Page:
Research Firms Agree Home Prices Are Rising

By Mike Colpitts

In a major positive sign for the U.S. housing market, the two largest real estate research firms tracking the market agree that average homes for sale home prices have increased for the first time since the real estate collapse more than five years ago.

California based CoreLogic and Florida based Lender Processing Services say home prices rose for two straight months. CoreLogic data shows an increase of home values of 1.1% in April over the prior month. LPS says prices have risen 0.9%.

“In March, our seasonally adjusted HPI increased for a second consecutive month, the first time that has happened since the 2006 market peak,” said Raj Dosaj, vice president of LPS Applied Analytics. “The increase was broad based geographically, with prices up in nearly every MSA that LPS covers nationwide.”

However, home sales in March were near a record low, with volumes not seen since the mid-1990s. The rate of sales increased during April across the U.S., according to the National Association of Realtors. Existing home sales rose 3.4% to a seasonally adjusted annual rate of 4.62 million in April from a downwardly revised 4.47 million in March.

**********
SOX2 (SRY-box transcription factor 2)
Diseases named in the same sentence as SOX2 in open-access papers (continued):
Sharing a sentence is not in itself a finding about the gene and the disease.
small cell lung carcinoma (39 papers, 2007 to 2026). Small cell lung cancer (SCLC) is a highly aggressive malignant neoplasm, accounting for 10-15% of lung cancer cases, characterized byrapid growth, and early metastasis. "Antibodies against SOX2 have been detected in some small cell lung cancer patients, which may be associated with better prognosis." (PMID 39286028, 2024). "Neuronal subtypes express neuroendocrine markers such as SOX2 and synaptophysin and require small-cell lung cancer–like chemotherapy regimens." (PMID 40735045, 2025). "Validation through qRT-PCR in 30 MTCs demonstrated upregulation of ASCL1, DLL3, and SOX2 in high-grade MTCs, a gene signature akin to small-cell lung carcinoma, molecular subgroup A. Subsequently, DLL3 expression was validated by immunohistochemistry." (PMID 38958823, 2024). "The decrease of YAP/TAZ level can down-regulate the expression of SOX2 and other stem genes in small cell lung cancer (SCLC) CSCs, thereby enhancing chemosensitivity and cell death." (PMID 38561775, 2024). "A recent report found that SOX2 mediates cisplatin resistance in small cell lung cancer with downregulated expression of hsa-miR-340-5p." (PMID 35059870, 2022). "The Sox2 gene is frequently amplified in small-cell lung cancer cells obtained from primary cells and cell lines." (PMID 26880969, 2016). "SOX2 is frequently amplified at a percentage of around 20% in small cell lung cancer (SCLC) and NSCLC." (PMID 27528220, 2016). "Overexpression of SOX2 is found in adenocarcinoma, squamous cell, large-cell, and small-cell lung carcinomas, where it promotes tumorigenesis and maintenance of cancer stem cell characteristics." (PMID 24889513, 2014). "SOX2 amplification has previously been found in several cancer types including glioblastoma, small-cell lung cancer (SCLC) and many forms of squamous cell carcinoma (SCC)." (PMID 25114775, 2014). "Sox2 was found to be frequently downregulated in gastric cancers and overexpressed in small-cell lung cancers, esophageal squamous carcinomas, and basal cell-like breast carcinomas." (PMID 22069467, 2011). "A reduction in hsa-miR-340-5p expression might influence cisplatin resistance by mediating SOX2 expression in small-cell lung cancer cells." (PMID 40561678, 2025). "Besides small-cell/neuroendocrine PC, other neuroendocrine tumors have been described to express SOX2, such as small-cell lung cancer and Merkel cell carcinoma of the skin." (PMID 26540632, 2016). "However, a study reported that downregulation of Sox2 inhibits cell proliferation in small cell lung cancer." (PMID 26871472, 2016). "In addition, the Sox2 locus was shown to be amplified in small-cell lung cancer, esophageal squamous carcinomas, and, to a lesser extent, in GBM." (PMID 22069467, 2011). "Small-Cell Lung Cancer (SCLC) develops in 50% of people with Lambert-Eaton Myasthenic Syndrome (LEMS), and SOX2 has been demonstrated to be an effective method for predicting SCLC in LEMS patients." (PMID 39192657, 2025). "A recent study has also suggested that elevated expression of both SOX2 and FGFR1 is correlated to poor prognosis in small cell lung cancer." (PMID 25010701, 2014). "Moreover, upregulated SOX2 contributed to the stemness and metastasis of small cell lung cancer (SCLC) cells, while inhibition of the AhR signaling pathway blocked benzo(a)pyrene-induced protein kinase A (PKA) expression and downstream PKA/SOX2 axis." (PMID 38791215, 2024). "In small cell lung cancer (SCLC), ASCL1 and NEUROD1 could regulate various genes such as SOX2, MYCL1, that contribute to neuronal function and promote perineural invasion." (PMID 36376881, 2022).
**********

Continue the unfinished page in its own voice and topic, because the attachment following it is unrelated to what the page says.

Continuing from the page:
Distress sales, which include foreclosures and short sales made up about 40% of sales in March, LPS said. Despite the improvement, discount priced REOs and short sales drive the market, attracting home buyers.

The company’s consensus that home prices are rising is the first major indication that the majority of U.S cities home values are improving after more than five years in the doldrums. Home prices have dropped as much as 80% since the markets peak in the hardest hit areas of the nation.

There were increases in prices during March among nearly all metropolitan statistical areas (MSAs) that LPS tracks, 578 of the 582. It’s the first time a large majority of MSAs covered by the data had price increases.

Among markets which both LPS and the U.S. Bureau of Labor Statistics provide data, only Los Angeles remained unchanged. Cincinnati, Ohio had a small increase, but the rest of the MSAs increased by more than 0.5%.

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